Another Meeting? Take a Lean Meeting Approach to Optimize Time and Resources

If you’re spending too much time in meetings, crisp things up and apply some basic waste elimination techniques and start get better results by making it a Lean Meeting.

Whether you’re an executive, director or manager, recent studies have shown that it’s becoming more and more common to spend at least 40 percent of the workweek in meetings — leaving little time to actually get things done. With these conditions, how are organizations making progress? Most of them have adjusted their expectations of the “average work day,” making additional time mandatory. According to the Center for Talent Innovation (Coqual), the average professional workweek has expanded steadily over the last decade; with many averaging 60 to 70 hours per week. Under such circumstances, multi-tasking has taken on a whole new meaning, often requiring extreme measures to get things done. For example, it’s become far too common to find people catching up on email while driving, even though it’s illegal in most states.

If your organization is striving to be more conscious of time restraints, and is diligent about tracking and realizing productivity gains, you may want to reevaluate your meeting schedules. For starters, it’s important ask the simple question, “Are they worth the time?”  According to  2015 Clarizen / Harrison Interactive survey completed by more than 2,000 adults, nearly 35 percent of employees believe status meetings are a waste of time, and 70 percent say they don’t help them get any work done. Furthermore, 60 percent of those surveyed say they spend over four hours per week getting ready for them.

But wait; let’s not throw the baby out with the bathwater! Good meetings have their place and can enable the organization to take action with real time data and decision-making. Executive Steering Committee meetings and daily shift start-up meetings for intact workgroups are good examples of this. But regardless of the kind of meeting we’re talking about, whether it’s annual strategic planning sessions or weekly sales and / or operational meetings, improvement opportunities await. To evaluate the effectiveness of your current meetings and identify potential areas for improvement, here are four basic items (of many) that should be considered.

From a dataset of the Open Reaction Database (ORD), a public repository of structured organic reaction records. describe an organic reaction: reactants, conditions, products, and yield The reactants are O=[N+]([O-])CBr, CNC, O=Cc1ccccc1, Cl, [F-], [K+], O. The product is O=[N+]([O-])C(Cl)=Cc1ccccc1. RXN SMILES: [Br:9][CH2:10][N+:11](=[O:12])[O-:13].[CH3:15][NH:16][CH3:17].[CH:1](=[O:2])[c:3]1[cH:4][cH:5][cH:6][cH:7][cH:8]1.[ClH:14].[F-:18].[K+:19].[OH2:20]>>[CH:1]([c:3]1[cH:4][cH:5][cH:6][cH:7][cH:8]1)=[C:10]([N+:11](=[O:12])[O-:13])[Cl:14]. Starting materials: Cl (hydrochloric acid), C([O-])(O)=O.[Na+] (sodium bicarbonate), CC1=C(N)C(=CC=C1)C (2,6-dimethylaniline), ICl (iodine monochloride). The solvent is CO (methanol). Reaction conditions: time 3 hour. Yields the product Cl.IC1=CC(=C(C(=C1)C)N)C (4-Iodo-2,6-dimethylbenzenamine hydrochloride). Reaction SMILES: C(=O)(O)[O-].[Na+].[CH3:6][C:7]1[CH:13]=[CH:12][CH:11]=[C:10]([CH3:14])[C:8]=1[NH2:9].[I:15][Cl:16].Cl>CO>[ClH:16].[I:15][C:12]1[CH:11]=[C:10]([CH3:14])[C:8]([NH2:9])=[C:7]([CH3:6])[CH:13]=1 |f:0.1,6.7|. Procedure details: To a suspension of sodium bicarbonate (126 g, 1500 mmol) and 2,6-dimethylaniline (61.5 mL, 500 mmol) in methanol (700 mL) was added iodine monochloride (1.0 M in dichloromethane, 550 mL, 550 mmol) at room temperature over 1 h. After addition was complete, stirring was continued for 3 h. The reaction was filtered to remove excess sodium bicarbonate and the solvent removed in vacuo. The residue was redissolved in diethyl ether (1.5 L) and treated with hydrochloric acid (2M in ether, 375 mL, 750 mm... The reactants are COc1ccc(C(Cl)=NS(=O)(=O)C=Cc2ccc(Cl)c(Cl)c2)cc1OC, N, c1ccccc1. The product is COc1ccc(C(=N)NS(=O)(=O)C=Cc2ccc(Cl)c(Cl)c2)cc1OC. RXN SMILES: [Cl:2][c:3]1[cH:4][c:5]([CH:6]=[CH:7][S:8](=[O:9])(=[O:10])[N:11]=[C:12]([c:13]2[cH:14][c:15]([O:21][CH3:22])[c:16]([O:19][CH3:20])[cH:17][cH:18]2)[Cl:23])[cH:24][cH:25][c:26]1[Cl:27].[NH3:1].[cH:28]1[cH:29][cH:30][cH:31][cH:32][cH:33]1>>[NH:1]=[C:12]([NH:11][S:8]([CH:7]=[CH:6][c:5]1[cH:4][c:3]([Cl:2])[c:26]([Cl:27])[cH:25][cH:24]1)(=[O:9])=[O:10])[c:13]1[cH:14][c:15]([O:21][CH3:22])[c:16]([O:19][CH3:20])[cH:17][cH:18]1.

Do meeting attendees have defined roles and responsibilities? | If people are just showing up with no clear role to play, not only can this cause confusion, but it can also cause meetings to be long and unproductive. In these situations, RACI Charting can be done to help identify and clarify roles, responsibilities and individual levels of participation. When this technique is applied, it’s common to identify some individuals that no longer need to be present.

Meetings at a FlipboardDo your meetings have strong agendas? | An agenda can be a powerful tool when leveraged appropriately. Providing a mechanism for order and control, a strong agenda includes clear objectives and deliverables, tells participants how to prepare and sets time limits. Agendas need to carefully thought out. For instance, if your agenda identifies an hour for the meeting, people will use the hour — regardless of whether it’s needed or not.

Is your meeting clearly defined? | Some meetings are the right forum for information sharing; some are for detailed discussion, while others are for decision-making and taking action. If you’re unsure of what type of meeting you’re hosting or attending, that’s a problem. Participants should be prepared with the right information prior to the meeting (via the agenda is one good way) so that there is a clear expectation set for what the objective of the meeting is and what the outcomes should be. This will enable the group to come mentally prepared to listen, participate with questions / dialog, be ready to vote on decisions, and / or take on tasks as intended.

Is there an established code of conduct that is enforced? | How do people act, relate and resolve conflicts in your meetings? If there is no standard code of conduct established for attendees to abide by, meetings may not only be unstructured, but counter-productive as well. It’s important to establish expectations upfront, from basic protocol like no cell phones and enforcing start / end times, to behavioral issues ranging from no finger pointing, to no interruptions when someone has the floor, to everyone participates.

While these items are simple and straight-forward, meeting inefficiency more often stems from larger issues such as poor leadership alignment, the duplication of work / effort or the lack of information-sharing processes and technology. Whatever the issue(s) may be, it’s important that this half of the work week be addressed. After all, like the old saying goes, “Time is money.”